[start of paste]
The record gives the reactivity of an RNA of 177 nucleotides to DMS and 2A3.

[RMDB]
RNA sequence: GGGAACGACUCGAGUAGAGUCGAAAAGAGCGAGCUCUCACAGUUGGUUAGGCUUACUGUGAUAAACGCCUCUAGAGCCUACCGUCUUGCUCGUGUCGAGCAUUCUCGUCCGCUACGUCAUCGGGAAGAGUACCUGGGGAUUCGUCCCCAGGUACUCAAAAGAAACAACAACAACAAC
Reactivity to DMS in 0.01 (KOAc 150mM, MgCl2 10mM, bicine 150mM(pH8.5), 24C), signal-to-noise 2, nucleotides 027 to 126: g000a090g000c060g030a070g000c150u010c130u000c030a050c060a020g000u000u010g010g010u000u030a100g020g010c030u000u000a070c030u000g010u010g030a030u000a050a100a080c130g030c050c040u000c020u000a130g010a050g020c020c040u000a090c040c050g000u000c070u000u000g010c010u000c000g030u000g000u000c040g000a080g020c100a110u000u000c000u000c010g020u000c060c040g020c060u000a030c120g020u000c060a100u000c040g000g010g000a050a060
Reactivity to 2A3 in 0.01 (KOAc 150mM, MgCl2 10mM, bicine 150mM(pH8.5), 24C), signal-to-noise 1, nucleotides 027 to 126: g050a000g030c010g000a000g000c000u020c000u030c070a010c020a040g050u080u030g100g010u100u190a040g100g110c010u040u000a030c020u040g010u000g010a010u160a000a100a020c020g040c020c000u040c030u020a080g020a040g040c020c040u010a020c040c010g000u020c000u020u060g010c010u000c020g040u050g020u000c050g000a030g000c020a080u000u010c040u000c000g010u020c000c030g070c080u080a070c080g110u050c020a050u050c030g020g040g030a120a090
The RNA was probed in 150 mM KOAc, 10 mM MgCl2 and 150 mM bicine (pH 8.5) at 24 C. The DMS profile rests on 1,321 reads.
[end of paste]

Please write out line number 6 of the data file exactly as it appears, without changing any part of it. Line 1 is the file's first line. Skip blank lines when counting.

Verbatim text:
The RNA was probed in 150 mM KOAc, 10 mM MgCl2 and 150 mM bicine (pH 8.5) at 24 C. The DMS profile rests on 1,321 reads.